The AA’s Bay of Plenty District Council represents AA Members living from Opotiki in the south east to Taupo in the south west and to the Coromandel in the north.
The council works on projects that improve the safety, efficiency and sustainability of motoring for AA Members and other motorists within the region.
Working on behalf of AA Members
Many slower motorists, particularly visitors in motor homes, are happy to pull over and let vehicle build-up pass. However, there are often no places to do so and where there are they are not signed, so are passed before drivers realise they are there. There are numerous places where areas could be made with relatively small cost, and with warning signs would contribute to convenience and road safety. Useful for stopping to answer cellphones as well. If you have identified any areas these places may work please contact District Manager Heather Kerr ([email protected])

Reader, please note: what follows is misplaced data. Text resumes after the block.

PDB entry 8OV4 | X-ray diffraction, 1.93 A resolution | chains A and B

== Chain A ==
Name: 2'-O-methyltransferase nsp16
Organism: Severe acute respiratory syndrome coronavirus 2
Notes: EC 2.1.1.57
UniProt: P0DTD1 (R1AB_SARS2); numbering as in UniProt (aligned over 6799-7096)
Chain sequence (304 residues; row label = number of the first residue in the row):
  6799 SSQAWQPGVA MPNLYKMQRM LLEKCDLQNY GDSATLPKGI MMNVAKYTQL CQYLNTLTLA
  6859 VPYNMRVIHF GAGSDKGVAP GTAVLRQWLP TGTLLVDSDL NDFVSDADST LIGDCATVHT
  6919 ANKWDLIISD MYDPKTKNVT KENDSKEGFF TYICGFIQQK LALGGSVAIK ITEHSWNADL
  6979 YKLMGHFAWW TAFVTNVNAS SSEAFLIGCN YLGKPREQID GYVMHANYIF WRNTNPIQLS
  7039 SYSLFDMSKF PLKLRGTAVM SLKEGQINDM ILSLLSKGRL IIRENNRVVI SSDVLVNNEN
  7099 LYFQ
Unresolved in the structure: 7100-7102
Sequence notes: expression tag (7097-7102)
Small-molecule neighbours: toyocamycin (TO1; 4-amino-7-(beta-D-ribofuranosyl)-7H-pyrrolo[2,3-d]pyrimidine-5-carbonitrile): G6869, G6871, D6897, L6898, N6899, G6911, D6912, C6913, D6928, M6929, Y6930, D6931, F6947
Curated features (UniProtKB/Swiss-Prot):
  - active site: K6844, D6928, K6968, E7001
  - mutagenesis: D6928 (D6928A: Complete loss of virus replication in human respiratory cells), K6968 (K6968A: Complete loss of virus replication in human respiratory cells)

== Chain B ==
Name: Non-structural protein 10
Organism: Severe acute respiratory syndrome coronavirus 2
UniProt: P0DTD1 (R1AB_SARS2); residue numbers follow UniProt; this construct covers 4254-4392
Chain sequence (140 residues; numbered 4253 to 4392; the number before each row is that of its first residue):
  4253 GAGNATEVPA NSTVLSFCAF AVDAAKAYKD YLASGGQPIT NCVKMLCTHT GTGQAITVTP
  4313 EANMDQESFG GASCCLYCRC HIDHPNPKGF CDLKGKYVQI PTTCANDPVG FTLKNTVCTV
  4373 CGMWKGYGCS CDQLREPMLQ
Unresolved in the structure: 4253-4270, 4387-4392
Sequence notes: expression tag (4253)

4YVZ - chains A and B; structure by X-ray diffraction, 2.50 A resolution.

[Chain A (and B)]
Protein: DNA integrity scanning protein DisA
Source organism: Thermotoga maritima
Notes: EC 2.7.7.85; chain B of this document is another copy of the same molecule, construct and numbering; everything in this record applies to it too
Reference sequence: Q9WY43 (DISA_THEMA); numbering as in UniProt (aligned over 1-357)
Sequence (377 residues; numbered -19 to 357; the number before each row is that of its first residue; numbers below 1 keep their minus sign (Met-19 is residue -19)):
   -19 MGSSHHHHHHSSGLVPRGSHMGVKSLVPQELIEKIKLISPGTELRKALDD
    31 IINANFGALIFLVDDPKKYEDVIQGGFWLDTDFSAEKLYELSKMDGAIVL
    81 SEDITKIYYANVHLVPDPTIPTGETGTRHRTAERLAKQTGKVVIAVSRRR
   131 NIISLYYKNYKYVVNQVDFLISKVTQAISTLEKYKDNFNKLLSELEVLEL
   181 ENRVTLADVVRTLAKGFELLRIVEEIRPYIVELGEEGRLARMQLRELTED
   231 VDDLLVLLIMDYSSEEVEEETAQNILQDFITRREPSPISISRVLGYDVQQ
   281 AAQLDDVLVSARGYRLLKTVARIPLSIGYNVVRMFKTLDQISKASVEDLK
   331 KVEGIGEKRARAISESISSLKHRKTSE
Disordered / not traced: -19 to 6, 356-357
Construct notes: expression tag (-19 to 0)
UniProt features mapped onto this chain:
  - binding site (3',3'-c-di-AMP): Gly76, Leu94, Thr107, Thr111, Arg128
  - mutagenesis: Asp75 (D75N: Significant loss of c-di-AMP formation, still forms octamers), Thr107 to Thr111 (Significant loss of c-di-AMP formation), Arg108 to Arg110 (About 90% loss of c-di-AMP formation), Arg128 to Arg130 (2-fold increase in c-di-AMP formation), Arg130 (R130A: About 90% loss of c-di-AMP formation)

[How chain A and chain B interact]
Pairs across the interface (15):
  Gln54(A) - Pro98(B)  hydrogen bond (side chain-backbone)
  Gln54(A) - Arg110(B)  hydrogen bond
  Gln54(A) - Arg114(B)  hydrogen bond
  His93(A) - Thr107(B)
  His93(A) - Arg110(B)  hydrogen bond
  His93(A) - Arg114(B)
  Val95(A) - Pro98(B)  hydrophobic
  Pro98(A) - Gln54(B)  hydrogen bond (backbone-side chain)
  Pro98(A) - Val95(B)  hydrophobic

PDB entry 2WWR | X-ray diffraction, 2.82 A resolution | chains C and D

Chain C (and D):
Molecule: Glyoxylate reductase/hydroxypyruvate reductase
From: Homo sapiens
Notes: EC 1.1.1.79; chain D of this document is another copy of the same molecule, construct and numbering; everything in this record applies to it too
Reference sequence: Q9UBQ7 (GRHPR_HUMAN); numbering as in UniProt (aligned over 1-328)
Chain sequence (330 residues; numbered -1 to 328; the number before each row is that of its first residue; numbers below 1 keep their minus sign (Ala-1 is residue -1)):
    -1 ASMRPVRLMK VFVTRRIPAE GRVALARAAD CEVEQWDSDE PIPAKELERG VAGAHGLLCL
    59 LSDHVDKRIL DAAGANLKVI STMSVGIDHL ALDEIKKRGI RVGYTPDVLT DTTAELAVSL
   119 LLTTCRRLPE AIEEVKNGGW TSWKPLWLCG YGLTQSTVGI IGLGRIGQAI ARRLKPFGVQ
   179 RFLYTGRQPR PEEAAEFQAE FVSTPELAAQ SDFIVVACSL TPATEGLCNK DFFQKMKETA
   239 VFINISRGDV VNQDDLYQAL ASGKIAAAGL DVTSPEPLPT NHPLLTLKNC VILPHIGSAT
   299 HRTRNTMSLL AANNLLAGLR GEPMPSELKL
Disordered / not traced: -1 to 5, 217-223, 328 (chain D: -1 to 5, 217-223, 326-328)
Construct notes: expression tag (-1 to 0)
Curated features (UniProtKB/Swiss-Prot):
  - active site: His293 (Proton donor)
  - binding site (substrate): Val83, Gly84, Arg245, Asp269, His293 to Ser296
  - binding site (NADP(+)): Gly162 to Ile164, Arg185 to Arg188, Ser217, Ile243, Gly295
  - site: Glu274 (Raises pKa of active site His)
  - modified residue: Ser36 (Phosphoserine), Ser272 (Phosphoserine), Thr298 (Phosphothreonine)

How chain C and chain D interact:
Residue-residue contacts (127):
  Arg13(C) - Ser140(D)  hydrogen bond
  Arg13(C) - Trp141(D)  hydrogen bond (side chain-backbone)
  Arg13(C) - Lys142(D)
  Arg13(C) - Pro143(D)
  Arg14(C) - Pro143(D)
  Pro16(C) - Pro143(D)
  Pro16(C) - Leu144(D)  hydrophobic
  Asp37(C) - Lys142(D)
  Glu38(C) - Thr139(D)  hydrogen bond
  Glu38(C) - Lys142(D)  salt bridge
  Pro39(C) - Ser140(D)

There are numerous sites where sun strike is potentially dangerous at certain times of the year and while many are known by locals they are potentially dangerous for visitors. Council is asking that such sites be identified and warning signs erected, we already have some examples of these in the region. The Council has also prepared press releases which are distributed in local media to raise awareness of the problem and potential measures to reduce sun strike impact when driving. This has been picked up nationally with the AA publishing national media releases as well.
The AA District Council is involved in numerous local road safety issues as they arise, raising awareness, advocating for education and lobbying for road improvements like passing lanes and intersection improvements. One of the key areas that the BOP Council are focussed on is raising awareness of the dangers of texting and driving.
The District Councillors are:
- Stacey Spall (Chair and National Councillor)
- Peter Bedford (Vice Chair)
- Chris Douglas
- Ron Scott
- Philip King
Contacts for AA Members
District Manager: Heather Kerr, Tauranga AA Centre